Introduction to the study of literature in general and to some of the most important texts in Hispanic literature. Selected texts in Spanish include short stories, essays, lyric, and theater. Open to students who have placed into L5 courses. Counts toward the requirements of the Spanish major with permission of the director of undergraduate studies. Enrollment limited to first-year students. Preregistration required; see under First-Year Seminar Program.  L5, HU
MW 11:35am-12:50pm

* THST 095b, The Process of New Play Development in American TheaterHal Brooks

How does a play move from concept to page to production? What are the steps involved along the way? What are the techniques within each phase that playwrights, directors, and actors utilize towards developing a play? This course seeks to show potential theater studies majors the practical aspects of new play development beyond the role of actor. Students are introduced to voices and stories that have recently emerged, treating the script more as a fluid blueprint rather than an unchangeable text. Students will analyze and compare various versions of a playscripts through reading, staging and discussion. Each student will explore texts through the eyes of directors, playwrights, actors, designers and dramaturgs - and will at times adopt those roles within exercises. The course will highlight the last fifteen years in American theater which has seen an unprecedented explosion of new plays, playwrights and new play development incubators. Works by playwrights Will Eno, Annie Baker, Danai Gurira, Sarah Ruhl, Branden Jennings-Jacobs and Sam Hunter will be investigated, analyzed, and explored.
M 1:30pm-3:20pm

* THST 097a, Anatomy in MotionBronwen MacArthur

The connection between advances in human anatomy and kinesiology—the science of human movement—and dance practices from the early 1900s to the present. Study of seminal texts and practical exercises that drove the research of Frederick M. Alexander, Mabel Elsworth Todd, Barbara Clark, and Lulu Sweigard and the application of their ideas in contemporary movement practices today. Topics include the synthesis of dance and science; the reeducation of alignment, posture and balance; the use of imagery; and the unification of mind and body. No prior dance experience required. Enrollment limited to freshmen. Preregistration required; see under Freshman Seminar Program.   HU
MW 9am-10:15am

* THST 098a, Composing and Performing the One Person PlayHal Brooks

First-year actors, playwrights, directors, and even students who have never considered taking a theater class, create their own work through a combination of reading, analysis, writing, and on-your-feet exercises. Students read texts and view performances that are generated by one actor in an attempt to discover the methodology that works best for their own creations. The course culminates with a midterm and final presentation created and performed by the student.  Enrollment limited to freshmen. Preregistration required; see under Freshman Seminar Program.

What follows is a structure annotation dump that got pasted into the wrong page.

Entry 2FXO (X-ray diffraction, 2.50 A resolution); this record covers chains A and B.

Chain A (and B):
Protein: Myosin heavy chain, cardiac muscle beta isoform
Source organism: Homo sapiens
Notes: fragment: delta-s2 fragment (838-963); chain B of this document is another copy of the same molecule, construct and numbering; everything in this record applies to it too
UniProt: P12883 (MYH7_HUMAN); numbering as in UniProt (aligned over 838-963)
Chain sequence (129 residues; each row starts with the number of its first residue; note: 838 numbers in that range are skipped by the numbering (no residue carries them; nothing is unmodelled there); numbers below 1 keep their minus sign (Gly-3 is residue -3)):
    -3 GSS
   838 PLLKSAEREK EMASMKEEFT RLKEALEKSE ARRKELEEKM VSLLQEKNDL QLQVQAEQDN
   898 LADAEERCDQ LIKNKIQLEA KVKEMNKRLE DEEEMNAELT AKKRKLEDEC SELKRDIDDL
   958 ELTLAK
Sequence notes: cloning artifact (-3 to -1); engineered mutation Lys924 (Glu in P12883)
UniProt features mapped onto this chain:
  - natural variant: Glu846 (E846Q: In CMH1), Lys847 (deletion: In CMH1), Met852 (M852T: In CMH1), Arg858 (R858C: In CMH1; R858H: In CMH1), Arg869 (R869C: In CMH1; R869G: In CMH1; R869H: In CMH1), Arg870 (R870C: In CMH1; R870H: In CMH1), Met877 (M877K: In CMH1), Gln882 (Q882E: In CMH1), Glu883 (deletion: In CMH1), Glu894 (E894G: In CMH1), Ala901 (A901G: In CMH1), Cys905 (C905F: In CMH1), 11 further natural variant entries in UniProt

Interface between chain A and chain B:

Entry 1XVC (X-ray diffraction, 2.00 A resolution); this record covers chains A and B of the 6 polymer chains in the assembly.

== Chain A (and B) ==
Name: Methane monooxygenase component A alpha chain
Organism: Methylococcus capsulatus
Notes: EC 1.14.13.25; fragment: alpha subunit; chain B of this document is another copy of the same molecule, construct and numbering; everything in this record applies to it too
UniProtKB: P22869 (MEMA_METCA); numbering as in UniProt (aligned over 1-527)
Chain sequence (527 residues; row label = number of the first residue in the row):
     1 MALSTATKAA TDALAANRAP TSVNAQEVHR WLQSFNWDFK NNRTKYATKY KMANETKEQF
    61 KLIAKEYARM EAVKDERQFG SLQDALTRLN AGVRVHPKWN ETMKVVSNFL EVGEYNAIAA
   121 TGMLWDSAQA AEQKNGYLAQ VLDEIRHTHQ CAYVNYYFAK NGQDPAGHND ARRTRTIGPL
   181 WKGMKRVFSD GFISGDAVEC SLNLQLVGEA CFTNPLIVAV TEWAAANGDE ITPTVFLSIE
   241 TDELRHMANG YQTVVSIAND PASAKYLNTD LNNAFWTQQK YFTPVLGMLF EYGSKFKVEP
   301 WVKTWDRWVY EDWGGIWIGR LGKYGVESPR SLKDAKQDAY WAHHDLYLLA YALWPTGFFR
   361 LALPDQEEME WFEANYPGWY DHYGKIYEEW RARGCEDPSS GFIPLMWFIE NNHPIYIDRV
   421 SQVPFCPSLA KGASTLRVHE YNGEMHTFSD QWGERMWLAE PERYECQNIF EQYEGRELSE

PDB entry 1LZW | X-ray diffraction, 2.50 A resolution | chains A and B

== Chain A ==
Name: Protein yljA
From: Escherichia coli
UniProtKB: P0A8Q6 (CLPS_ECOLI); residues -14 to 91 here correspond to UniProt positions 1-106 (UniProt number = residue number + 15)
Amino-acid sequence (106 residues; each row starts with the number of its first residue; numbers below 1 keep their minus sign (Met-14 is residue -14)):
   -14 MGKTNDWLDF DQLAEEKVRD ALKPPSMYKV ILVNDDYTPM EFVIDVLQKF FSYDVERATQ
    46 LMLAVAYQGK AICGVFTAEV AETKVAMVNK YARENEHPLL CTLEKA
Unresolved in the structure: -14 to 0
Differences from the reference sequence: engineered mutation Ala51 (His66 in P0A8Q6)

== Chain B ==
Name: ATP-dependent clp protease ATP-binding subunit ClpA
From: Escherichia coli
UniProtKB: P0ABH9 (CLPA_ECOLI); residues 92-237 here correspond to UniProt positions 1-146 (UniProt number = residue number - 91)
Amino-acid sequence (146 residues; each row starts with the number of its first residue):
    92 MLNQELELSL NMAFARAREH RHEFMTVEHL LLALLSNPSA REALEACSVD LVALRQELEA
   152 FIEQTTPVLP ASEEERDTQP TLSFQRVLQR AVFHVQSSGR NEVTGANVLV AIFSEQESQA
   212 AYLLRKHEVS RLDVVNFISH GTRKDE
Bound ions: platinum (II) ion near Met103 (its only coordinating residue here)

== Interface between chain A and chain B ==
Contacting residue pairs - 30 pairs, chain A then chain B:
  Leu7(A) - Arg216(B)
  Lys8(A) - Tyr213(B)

M 1:30pm-3:20pm

* THST 099b / FILM 045b, Dance on FilmEmily Coates

An examination of dance on film from c. 1920 to the present, including early Hollywood pictures, the rise of Bollywood, avant-garde films of the postwar period, translations of stage choreography to screen, music videos, and dance film festivals. The impact of industry, circulation and audience, aesthetic lineages, and craft in the union of the two mediums. Students develop an original short film for a final class project. No prior dance or filmmaking experience necessary. Enrollment limited to first-year students. Preregistration required; see under First-Year Seminar Program.  WR, HU
TTh 2:30pm-3:45pm

* WGSS 030a, Neoliberalism and SexualityEvren Savci

Sexuality is often imagined as a private and intimate affair, experienced individually, marked by personal histories and preferences. This course argues otherwise. Specifically, we consider the intersections between the current dominant political economic mode, referred to as neoliberal capitalism, and sexuality as a field of power. We analyze how subjectivities are formed under this current system, how desires are produced and discourses incited, and how the particular moralization of economic behavior has implications for a range of issues including reproductive justice, definitions of kinship, sexual liberation movements, and contemporary states of war and emergency. Thinking of sexuality as a field of power that is predicated on notions of normality and abnormality enables us to see what other “undesirable” subjects are produced under conditions of neoliberal capitalist modernity with whom sexual others are always in kinship. Enrollment limited to first-year students. Preregistration required; see under First-Year Seminar Program.   SO
TTh 1pm-2:15pm

* WGSS 032b, History of SexualityMaria Trumpler

Exploration of scientific and medical writings on sexuality over the past century. Focus on the tension between nature and culture in shaping theories, the construction of heterosexuality and homosexuality, the role of scientific studies in moral discourse, and the rise of sexology as a scientific discipline. Enrollment limited to first-year students. Preregistration required; see under First-Year Seminar Program.  WR, HU
TTh 2:30pm-3:45pm